I have, quite literally, just finished watching Halloween 2 as written and directed by Rob Zombie. I must say that it took me a while¬† to get my hooks into this one, but once I did, I couldn’t let go. It wasn’t the best horror movie I’ve ever seen but it wasn’t supposed to be. What’s more, they knew this. I have an admiration for films that know what they are and are not only comfortable with it, but relish in it. Contrary to what many critics might think, and there were definitely more negative criticisms than I expected, Rob Zombie knew exactly what he was doing here. For me, this film was part artistic film-making and part homage to movies of this ilk from the 1970s and 80s. In the world where there are enough remakes and reboots to choke your average moviegoer to death, Rob Zombie is one of the very few I give credit for putting out a good end product.

I strongly suspect that you have to have watched a lot of good and bad horror movies to appreciate Zombie’s work here, and I have. He is a fan of horror who now makes it. There is no better hands for such a movie to be in. In a field where literally EVERYTHING has been done, where do you go? How many times can the killer come out of absolutely nowhere before you no longer jump. How many sick and depraved ways can you see a body mutilated and torn apart before you are desensitized and it all gets stale. You can only go down the same road for so long before you reach the end. Zombie does his best with the scares and the blood here, but from the mindset of a fan who’s waiting for them and thinks they know what’s coming. Some are decided meant to be seen coming, though that might not be obvious to some viewers (If you don’t know by now that the friend running downstairs to call 911 is going to die then you haven’t watched enough horror movies). Others are meant to see if they can sneak up behind you before you turn around.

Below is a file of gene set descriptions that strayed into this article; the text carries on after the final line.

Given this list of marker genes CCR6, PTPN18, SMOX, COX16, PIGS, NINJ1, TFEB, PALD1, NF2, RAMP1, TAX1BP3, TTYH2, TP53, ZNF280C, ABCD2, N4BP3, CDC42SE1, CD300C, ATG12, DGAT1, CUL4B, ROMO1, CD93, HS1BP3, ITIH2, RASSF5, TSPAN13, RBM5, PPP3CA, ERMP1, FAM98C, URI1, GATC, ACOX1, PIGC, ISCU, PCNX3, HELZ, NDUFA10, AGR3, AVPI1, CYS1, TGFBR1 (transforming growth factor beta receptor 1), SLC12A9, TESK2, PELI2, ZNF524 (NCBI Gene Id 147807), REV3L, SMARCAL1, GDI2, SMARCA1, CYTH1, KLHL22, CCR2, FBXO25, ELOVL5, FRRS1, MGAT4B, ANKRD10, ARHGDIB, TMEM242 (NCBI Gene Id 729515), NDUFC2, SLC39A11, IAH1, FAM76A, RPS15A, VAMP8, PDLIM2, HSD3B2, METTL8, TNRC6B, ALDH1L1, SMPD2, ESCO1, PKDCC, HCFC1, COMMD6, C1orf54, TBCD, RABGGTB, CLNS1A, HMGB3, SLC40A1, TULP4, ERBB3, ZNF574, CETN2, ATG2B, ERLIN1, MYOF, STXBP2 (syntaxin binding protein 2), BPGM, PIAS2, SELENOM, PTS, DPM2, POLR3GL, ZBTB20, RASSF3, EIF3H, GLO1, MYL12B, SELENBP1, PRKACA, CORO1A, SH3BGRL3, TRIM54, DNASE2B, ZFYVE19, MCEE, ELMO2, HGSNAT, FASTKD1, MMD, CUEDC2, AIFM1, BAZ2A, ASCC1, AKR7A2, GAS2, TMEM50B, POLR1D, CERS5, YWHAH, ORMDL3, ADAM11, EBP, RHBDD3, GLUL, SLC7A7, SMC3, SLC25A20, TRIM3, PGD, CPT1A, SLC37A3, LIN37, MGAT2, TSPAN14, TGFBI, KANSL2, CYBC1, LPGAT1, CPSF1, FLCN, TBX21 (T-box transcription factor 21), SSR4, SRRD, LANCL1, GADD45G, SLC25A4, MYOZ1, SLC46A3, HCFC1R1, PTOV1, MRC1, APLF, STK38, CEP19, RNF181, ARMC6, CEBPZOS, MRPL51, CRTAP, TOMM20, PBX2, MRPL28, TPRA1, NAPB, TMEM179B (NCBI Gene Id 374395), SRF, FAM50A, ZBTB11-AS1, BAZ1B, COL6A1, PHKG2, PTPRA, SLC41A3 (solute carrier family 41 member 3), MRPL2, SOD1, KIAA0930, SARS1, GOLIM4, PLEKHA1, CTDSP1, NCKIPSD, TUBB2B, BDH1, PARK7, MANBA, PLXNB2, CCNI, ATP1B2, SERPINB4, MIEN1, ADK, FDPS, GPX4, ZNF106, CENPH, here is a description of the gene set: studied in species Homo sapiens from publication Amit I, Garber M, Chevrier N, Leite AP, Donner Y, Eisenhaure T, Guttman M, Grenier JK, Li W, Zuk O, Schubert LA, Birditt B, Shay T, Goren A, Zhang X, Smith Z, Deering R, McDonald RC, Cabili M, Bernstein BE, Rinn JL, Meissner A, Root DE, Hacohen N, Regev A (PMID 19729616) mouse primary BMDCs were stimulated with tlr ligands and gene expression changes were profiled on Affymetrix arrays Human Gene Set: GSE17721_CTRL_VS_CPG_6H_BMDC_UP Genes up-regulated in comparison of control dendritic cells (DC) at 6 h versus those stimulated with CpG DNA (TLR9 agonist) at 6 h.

There is some great artistic camera work and editing done to change things up a bit from your expected death scene. I was in tears at the death of Annie (both with Laurie and Sheriff Brackett). The end in the shed could have had some more depth to it and while I did understand and respect the point being made with Dr. Loomis (people who will profit off of horrific events and the pain of others), it could have used some more work too. Zombie gives a new and more realistic feel to the unstoppable monster, even in the presence of ghosts and visions. I also think the groundwork laid in the first film goes a long way in making the character of Michael Myers even more interesting in both films, though you definitely can not understand this movie without seeing first one. All in all, I believe Zombie achieved what I think his goal was and I was sucked in to the movie. I didn’t finish it and feel that I’d wasted my time. On the contrary, I was quite entertained and please with the film.

Rating: 4 stars.

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